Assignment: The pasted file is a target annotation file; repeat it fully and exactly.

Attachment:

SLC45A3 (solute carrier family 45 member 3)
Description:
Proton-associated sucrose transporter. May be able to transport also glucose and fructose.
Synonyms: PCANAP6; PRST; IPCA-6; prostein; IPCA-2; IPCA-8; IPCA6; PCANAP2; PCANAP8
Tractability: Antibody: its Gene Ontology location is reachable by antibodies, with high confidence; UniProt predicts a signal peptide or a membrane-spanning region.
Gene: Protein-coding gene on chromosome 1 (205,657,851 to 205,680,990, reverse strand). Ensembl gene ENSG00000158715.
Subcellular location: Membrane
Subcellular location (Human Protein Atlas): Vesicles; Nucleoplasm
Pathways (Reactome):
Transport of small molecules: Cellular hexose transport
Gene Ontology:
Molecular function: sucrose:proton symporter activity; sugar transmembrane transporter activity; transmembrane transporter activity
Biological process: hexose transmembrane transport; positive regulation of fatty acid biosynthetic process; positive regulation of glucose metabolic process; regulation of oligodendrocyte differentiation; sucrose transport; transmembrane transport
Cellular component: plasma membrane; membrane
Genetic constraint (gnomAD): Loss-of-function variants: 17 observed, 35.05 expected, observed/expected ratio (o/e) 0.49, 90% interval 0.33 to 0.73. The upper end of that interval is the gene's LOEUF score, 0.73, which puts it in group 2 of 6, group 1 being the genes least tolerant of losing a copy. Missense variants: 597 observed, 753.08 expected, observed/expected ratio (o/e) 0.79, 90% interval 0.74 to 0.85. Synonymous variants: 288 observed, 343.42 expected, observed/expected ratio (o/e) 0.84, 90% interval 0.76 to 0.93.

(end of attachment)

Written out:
SLC45A3 (solute carrier family 45 member 3)
Description:
Proton-associated sucrose transporter. May be able to transport also glucose and fructose.
Synonyms: PCANAP6; PRST; IPCA-6; prostein; IPCA-2; IPCA-8; IPCA6; PCANAP2; PCANAP8
Tractability: Antibody: its Gene Ontology location is reachable by antibodies, with high confidence; UniProt predicts a signal peptide or a membrane-spanning region.
Gene: Protein-coding gene on chromosome 1 (205,657,851 to 205,680,990, reverse strand). Ensembl gene ENSG00000158715.
Subcellular location: Membrane
Subcellular location (Human Protein Atlas): Vesicles; Nucleoplasm
Pathways (Reactome):
Transport of small molecules: Cellular hexose transport
Gene Ontology:
Molecular function: sucrose:proton symporter activity; sugar transmembrane transporter activity; transmembrane transporter activity
Biological process: hexose transmembrane transport; positive regulation of fatty acid biosynthetic process; positive regulation of glucose metabolic process; regulation of oligodendrocyte differentiation; sucrose transport; transmembrane transport
Cellular component: plasma membrane; membrane
Genetic constraint (gnomAD): Loss-of-function variants: 17 observed, 35.05 expected, observed/expected ratio (o/e) 0.49, 90% interval 0.33 to 0.73. The upper end of that interval is the gene's LOEUF score, 0.73, which puts it in group 2 of 6, group 1 being the genes least tolerant of losing a copy. Missense variants: 597 observed, 753.08 expected, observed/expected ratio (o/e) 0.79, 90% interval 0.74 to 0.85. Synonymous variants: 288 observed, 343.42 expected, observed/expected ratio (o/e) 0.84, 90% interval 0.76 to 0.93.